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Henri Fantin-Latour - Bouquet de fleurs

Henri Fantin-Latour

Bouquet de fleurs

Oil on canvas: 20.1(h) x 24.5(w) in / 51.1(h) x 62.2(w) cm
Signed and dated upper right: Fantin . 89

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Grenoble 1836 - 1904 Buré

Ref: CL 3698


Bouquet de fleurs


Signed and dated upper right: Fantin . 89

Oil on canvas: 20 1/8 x 24 ½ in / 51.1 x 62.2 cm

Frame size: 31 x 35 in / 78.7 x 88.9 cm





Grenoble 1836 – 1904 Buré


Bouquet de fleurs


Signed and dated upper right: Fantin . 89

Oil on canvas: 20 x 24 ½ in / 51.5 x 62.3 cm

Frame size: 31 x 35 in / 78.7 x 88.9 cm



Mrs Edwin Edwards (c.1833-1907), London, acquired from the artist

F and J Tempelaere, Paris

Alex Reid, Glasgow

John Stewart of Renfrew, Greenock, Scotland

Alex Reid and Lefevre, London, 1951

Mrs Albert D Lasker, New York, by 1953;

her sister Mrs Alice Woodard Fordyce, New York

Parke-Bernet Galleries Inc., New York, 19th May 1966, lot 7, illus. in colour

Lefevre and Marlborough, London, 1966

Sir Alfred Beit, 2nd Bt. (1903-1994), Russborough House, Blessington, Ireland

Sotheby’s London, 4th April 1989, lot 29;

Richard Green, London;

Mr Shigerki Kameyama, Tokyo, Japan, 1989

Christie’s New York, 8th November 2000, lot 11;

Richard Green, London;

private collection, USA



Glasgow, Ian McNicol Galleries, Fantin-Latour, 1950, no.10

Dallas, Museum of Fine Arts, An Exhibition of 69 Paintings from the Collection of Mrs Albert D Lasker, 6th-29th March 1953, no.33

Paris, Grand Palais/Ottawa, National Gallery of Canada/San Francisco, California Palace of the Legion of Honor, Fantin-Latour, November 1982-September 1983, pp.272-3, no.104, illus. (as Summer bouquet; lent by Sir Alfred Beit)



Mme Fantin-Latour, Catalogue de l’oeuvre complet de Fantin-Latour, Paris 1911, p.144,


The Burlington Magazine, vol XCIII, December 1951, p.XIX, illus.

W Brockway and A Frankfurter, The Albert D Lasker Collection. Renoir to Matisse, New York 1957, p.19, illus. in colour

The Burlington Magazine, vol. CVIII, April 1966, p.xxxii, illus.


To be included in the forthcoming catalogue raisonné of the work of Henri Fantin-Latour currently being prepared by Messrs Brame and Lorenceau



Fantin-Latour here lavishes his brilliance on the flowers of high summer: the whorls of noisette roses; the ruffled skirts of hollyhocks; the silken, gossamer-thin petals of white mallows. Cottage-garden flowers, they evoke summers spent at Buré in Normandy, the property of Fantin’s in-laws. He had met the twenty-nine-year-old painter Victoria Dubourg while both were copying Old Masters in the Louvre; they married in 1876. It was a happy union, devoted to art and to music, which the couple loved.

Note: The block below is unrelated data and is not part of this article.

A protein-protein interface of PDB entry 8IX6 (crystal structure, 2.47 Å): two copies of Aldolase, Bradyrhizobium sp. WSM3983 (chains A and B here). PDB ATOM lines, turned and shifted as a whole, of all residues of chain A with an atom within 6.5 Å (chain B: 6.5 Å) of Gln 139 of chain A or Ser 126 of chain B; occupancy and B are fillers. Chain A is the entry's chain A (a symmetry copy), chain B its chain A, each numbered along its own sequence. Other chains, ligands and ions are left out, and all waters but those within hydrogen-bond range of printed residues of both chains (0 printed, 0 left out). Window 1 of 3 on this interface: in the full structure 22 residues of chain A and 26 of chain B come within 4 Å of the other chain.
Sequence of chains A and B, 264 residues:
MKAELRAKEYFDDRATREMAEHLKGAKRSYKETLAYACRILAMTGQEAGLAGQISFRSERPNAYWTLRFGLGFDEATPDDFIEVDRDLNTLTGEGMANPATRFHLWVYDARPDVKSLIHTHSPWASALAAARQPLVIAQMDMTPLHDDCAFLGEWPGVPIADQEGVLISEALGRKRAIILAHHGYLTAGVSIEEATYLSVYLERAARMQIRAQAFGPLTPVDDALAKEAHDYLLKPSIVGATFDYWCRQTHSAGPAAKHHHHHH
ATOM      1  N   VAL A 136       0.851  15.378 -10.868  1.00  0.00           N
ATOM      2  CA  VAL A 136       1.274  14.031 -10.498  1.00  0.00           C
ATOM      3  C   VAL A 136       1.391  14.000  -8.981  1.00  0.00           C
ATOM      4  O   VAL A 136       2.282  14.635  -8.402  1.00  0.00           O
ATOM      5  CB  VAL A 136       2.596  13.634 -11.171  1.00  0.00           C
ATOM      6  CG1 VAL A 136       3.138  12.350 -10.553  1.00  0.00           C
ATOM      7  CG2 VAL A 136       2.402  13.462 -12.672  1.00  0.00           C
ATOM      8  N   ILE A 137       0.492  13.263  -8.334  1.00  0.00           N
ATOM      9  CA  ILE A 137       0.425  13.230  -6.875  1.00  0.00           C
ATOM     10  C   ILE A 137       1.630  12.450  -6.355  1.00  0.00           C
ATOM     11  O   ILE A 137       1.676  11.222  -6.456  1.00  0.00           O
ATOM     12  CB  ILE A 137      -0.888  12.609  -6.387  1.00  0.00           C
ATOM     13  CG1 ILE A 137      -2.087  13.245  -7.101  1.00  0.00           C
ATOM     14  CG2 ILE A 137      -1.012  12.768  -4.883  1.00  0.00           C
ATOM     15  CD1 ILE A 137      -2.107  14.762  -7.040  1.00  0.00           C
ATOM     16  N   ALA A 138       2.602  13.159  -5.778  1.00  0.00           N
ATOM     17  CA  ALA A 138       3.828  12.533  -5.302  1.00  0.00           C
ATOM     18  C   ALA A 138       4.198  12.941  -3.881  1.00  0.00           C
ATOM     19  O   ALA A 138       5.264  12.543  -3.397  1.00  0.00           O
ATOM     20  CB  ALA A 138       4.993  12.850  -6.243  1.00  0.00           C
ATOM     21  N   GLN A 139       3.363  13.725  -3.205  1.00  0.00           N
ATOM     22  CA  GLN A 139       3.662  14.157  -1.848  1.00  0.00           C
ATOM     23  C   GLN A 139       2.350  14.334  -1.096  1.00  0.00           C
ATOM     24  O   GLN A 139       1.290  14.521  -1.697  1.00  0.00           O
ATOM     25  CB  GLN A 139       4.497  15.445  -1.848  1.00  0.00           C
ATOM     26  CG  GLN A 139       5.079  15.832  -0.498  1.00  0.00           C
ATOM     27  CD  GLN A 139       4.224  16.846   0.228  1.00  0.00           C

By the late 1880s Fantin was renowned as a painter of roses, which particularly appealed to the English clientèle nurtured by his friends Edwin and Ruth Edwards. This painting is notable not just for its roses but for its abundant group of species of different shapes and aspects, also including love-in-a-mist (Nigella damascena), white phlox (Phlox paniculata) and the red clematis (Clematis viticella) which adds a fiery accent to the pastel tones of the bouquet.


When executing a flower painting, Fantin first covered the background with a neutral tone, working the brushwork so that the expanse pulsates gently, as occurs here with his light, golden-brown backdrop. The canvas was left to dry. The following day, the flowers were chosen and arranged against a neutral cloth. Unlike the Dutch Golden Age flower painters, who assembled their bouquets with flowers from every season, studied from drawings kept for reference in the studio, Fantin painted what he saw on the day. Unlike his Impressionist contemporaries, however, he had a horror of plein-air painting, of changing light and rustling breezes. He preferred to portray his flowers in the contemplative silence of his studio. Many critics have remarked that Fantin’s paintings are portraits that bring out the individuality of flowers, ‘their “inner life”…and…“fragile” and “changing beauty” ’[1]. The plain background and simple wooden table in this work push the flowers forward on the picture plane and allow us to meditate upon them without distraction. For all Fantin’s delicate personalization, however, the blooms retain their mystery as marvels of the abundance and beauty of nature.